VMware and its sister company Pivotal Software have launched Pivotal Container Service (PKS) - a commercially supported release of the open source Kubo project, used to build, deploy, and manage software containers based on Kubernetes.

PKS can be deployed in environments based on VMware’s popular virtualization tools or in public cloud environments - with Google Cloud Platform being the first (and possibly the only) cloud partner.

According to Pivotal, PKS simplifies management of containers when used for production enterprise workloads, while enabling customers to easily move those containers between on-premise and public infrastructure.

The product was announced at the VMworld 2017 conference in Las Vegas and will become available in the fourth quarter of the year.

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VMware does containers

Linux-based application containers package apps and all of their dependencies in individual virtual environments that can share a single OS kernel, which means they can be moved easily and require less resource overhead than virtual machines.

In the past two years Kubernetes (aka Kube, K8s), originally developed at Google, has emerged as the preferred open source tool for container orchestration.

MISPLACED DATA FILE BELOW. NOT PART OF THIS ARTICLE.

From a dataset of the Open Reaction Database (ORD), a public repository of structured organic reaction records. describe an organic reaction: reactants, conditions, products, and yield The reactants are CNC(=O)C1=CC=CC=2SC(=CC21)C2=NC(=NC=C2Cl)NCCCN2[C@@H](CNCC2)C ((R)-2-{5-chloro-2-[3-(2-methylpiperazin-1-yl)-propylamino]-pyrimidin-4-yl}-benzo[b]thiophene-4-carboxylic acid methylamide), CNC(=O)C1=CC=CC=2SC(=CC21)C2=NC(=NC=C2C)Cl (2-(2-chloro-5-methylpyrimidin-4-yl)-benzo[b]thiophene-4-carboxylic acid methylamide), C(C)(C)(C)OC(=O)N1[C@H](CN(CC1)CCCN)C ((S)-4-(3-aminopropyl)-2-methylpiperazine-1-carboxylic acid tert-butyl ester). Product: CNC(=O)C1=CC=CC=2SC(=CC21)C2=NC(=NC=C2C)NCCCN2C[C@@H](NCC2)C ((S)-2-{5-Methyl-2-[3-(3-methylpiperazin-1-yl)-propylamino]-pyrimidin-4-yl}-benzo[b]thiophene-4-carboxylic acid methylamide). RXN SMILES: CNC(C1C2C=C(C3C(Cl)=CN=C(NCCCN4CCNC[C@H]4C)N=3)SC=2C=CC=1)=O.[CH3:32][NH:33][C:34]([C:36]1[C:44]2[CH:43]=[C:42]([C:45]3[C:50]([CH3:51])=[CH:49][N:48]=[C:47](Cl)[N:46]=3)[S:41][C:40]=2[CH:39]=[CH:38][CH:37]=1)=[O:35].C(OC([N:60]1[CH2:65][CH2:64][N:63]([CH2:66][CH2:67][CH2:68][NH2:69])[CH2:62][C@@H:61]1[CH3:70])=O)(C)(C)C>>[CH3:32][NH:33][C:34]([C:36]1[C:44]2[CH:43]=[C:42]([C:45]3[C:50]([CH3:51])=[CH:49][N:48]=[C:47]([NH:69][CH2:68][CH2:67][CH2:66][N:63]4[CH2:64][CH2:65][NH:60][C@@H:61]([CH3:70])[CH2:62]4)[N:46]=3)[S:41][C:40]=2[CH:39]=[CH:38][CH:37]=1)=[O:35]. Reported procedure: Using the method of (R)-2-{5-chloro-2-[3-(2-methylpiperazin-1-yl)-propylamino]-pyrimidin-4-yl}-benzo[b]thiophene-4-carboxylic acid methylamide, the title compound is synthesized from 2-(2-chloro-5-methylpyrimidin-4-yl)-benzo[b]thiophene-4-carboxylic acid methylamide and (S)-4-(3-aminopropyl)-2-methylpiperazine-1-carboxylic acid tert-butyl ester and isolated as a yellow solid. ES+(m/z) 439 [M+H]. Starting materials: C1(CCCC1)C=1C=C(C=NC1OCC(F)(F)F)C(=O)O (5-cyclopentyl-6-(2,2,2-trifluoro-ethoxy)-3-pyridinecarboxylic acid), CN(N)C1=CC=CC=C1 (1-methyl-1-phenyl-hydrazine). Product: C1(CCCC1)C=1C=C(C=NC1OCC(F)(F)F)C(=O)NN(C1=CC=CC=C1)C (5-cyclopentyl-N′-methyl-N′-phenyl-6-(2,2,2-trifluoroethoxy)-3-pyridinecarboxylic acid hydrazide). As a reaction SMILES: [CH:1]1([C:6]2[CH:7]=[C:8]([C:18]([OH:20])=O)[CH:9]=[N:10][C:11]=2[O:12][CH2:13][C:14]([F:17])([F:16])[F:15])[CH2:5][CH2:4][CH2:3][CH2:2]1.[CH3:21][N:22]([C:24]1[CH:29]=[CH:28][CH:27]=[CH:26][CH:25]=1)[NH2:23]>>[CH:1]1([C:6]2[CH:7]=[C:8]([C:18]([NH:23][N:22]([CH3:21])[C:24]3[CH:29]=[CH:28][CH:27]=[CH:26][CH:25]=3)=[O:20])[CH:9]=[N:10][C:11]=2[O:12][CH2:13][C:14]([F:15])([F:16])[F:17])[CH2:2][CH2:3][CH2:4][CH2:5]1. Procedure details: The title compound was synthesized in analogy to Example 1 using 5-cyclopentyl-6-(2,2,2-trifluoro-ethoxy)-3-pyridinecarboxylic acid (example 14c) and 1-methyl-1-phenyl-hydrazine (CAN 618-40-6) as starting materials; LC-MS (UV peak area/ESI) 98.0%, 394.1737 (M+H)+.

PKS has been co-developed by Google, and builds on its expertise with containerised apps - the company has used similar technologies internally for nearly 15 years.

“[PKS] gives you native access to Google Cloud services, and it’s on the same release cadence as Google Container Engine. With Pivotal Container Service plus Google Container Engine, you get constant compatibility, and your services, and workloads are deployed the same way, anywhere you need them,” explained Sam Ramji, VP Product Management, Developer Platforms at Google Cloud.

PKS features a Kubernetes distribution built on Kubo, an open source container lifecycle management tool developed by by Pivotal and Google Cloud. Kubo itself is based on BOSH - another open source project that unifies release engineering, deployment, and lifecycle management of distributed software.

VMware was the last to join but says it has contributed “significant” R&D resources to Kubo, in order to integrate the project with its own software stack.

As a result of these efforts, PKS has been hardened for enterprise use: it features full support for automation, built-in health checks, auto-healing and rolling upgrades.

“Pivotal Container Service is purpose-built to deliver Kubernetes that is easy to deploy and operate, ready for developer consumption, while addressing the operational needs of IT. This new solution is unique in its ability to enable developers and IT to work as one,” said Sanjay Poonen, COO for Customer Operations at VMware.